Reference:  For more information on withholding benefits for the payment of attorney fees, see M21-1, Part I, 3.C.

2.  Handling a Claim That Is in Contest a With a Pending Claim or the Payment of Benefits in a Running Award


Change Date
May 9, 2018

III.vi.6.A.2.a.  Handling a Claim That Is in Contest With a Pending Claim or the Payment of Benefits in a Running Award

Follow the steps in the table below upon receipt of a claim that, according to the information in M21-1, Part III, Subpart vi, 6.A.1, is in contest with
  • a pending claim from another claimant, or
  • VA’s payment of benefits to another person.
Step
Action
1
Review the facts of the case.
2
Is there any possibility the subsequent claimant is entitled to the benefit he/she is claiming?
  • If yes, proceed to the next step.
  • If no,
3
Is a claim for the same benefit from another claimant currently pending?
  • If yes, proceed to the next step.
  • If no, proceed to Step 6.
4
  • Prepare a letter that notifies the subsequent claimant of the facts of the case and informs his/her that
    • a claim for the same benefit from another person is currently pending, and
    • VA is treating the claim as a contested claim.
  • If additional evidence is required to decide the claim, follow the instructions in M21-1, Part III, Subpart vi, 6.B.
5
  • Notify the other claimant that VA
    • has received a claim for the same benefit from another person
    • is treating the claim as a contested claim, and
    • has given the subsequent claimant 30 days to respond to notice of the contested claim.
  • Proceed to Step 8.
6
  • Prepare a letter that notifies the subsequent claimant of the facts of the case and informs him/her that VA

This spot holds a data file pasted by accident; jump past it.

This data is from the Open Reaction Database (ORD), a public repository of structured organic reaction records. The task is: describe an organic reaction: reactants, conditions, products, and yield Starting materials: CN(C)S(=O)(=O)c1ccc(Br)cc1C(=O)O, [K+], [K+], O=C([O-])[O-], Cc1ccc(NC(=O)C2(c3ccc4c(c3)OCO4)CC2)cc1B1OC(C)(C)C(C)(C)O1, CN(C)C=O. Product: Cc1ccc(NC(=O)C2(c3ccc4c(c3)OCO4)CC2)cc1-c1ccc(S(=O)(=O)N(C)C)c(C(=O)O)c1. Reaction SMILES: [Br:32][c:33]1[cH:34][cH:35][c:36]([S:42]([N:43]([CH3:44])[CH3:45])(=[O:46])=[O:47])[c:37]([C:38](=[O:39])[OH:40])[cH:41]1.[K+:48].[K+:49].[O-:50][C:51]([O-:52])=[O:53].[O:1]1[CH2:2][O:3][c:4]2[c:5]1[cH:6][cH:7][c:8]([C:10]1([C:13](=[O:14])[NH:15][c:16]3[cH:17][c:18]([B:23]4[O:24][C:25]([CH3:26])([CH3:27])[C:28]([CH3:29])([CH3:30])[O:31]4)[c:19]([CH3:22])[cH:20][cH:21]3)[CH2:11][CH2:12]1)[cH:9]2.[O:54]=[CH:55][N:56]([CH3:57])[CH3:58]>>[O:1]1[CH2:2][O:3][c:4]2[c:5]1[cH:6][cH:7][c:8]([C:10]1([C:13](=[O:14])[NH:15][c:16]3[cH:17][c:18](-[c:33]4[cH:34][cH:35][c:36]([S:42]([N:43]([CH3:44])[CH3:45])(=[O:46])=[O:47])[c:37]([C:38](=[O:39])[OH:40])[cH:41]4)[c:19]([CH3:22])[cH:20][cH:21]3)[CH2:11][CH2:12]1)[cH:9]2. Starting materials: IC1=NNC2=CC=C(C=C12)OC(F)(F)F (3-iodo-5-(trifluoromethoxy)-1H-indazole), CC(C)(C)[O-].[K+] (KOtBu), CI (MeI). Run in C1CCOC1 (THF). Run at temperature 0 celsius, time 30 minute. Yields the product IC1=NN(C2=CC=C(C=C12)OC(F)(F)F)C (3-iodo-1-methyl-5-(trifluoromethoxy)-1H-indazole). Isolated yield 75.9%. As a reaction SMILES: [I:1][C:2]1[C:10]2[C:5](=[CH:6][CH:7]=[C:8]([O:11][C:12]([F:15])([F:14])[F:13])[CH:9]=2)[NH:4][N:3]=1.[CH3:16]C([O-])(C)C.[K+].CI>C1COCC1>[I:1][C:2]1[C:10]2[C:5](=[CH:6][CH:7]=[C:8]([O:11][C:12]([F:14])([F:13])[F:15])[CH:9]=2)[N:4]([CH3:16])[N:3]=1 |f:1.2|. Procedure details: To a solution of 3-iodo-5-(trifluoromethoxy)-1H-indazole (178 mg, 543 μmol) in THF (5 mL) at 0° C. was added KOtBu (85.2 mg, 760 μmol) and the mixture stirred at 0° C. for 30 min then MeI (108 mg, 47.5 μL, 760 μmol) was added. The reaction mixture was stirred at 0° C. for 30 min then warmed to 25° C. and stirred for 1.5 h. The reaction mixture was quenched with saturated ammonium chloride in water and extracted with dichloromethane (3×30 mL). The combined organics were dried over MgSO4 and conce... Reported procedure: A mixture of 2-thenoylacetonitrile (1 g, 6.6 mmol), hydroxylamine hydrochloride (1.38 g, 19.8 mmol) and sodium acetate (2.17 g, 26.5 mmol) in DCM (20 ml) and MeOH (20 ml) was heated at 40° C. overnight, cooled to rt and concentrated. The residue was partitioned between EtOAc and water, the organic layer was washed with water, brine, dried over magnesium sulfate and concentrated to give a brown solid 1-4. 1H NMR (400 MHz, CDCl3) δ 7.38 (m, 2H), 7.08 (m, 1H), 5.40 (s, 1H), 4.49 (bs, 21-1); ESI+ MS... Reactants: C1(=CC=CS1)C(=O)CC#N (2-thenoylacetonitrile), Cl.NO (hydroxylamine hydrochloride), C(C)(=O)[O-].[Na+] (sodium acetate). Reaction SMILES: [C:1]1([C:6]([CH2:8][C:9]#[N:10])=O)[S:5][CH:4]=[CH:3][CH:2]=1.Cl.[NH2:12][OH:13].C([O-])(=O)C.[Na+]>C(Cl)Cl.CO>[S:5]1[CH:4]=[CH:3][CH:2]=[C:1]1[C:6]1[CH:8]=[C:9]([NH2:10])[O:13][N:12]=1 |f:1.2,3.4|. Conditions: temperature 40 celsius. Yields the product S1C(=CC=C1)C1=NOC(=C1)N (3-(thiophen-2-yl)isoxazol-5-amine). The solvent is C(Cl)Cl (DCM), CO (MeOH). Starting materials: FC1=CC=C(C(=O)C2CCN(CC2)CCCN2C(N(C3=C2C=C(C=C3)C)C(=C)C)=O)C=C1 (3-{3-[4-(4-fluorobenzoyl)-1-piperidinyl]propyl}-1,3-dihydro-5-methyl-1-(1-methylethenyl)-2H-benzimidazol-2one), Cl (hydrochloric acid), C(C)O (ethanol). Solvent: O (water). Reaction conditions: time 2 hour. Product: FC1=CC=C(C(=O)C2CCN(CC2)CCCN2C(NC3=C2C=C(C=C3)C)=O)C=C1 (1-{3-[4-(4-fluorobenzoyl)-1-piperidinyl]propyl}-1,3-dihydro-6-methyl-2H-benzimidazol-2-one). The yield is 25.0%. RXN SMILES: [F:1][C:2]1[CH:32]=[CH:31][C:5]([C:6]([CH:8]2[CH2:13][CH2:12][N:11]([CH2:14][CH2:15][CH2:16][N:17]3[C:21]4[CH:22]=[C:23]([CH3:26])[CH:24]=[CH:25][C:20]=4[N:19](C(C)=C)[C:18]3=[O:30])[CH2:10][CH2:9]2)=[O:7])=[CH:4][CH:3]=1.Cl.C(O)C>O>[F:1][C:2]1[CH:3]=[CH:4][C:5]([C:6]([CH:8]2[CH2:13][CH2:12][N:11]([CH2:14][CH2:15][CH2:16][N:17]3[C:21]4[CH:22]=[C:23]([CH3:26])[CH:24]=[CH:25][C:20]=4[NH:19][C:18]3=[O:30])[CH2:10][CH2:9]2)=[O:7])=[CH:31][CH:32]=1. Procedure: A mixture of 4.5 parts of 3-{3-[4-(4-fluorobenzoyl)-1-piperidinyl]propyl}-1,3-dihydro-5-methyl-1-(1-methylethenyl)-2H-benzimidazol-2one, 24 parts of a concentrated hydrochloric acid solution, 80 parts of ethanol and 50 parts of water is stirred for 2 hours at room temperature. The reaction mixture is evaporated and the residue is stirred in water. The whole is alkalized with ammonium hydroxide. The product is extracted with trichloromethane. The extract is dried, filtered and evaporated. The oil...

• is currently paying the benefit he/she is claiming to another person, and
    • is treating his/her claim as a contested claim.
  • If additional evidence is required to decide the claim, follow the instructions in M21-1, Part III, Subpart vi, 6.B.
7
Notify the beneficiary that VA
  • has received a claim for the same benefit the beneficiary is receiving
  • is treating the claim as a contested claim, and
  • has given the subsequent claimant 30 days to respond to notice of the contested claim.
Important:  Do not suspend payments to the beneficiary at any point in the procedure described in this table.
8
After 30 days have passed, follow the instructions in M21-1, Part III, Subpart vi, 6.C.
Important:  While a contested claim is pending, keep all contesting parties informed of
  • the status of the claim
  • any processing delays, and
  • actions VA has taken, such as development action.
Transmittal-05_10_07.doc May 18, 2019 32 KB
5-9-18_Key-Changes_M21-1III_vi_6_SecA.docx May 18, 2019 57 KB
2-25-19_Key-Changes_M21-1III_vi_6_SecA.docx May 18, 2019 43 KB
Historical_M21-1III_vi_6_SecA_5-9-18.docx May 18, 2019 44 KB
Historical_M21-1III_vi_6_SecA_4-27-15.doc May 18, 2019 58 KB
Change-April-27-2015-Transmittal-Sheet-M21-1III_vi_6_SecA_TS.docx May 18, 2019 37 KB
Did this article answer your question?

Leave a Reply





Pin It on Pinterest

Share This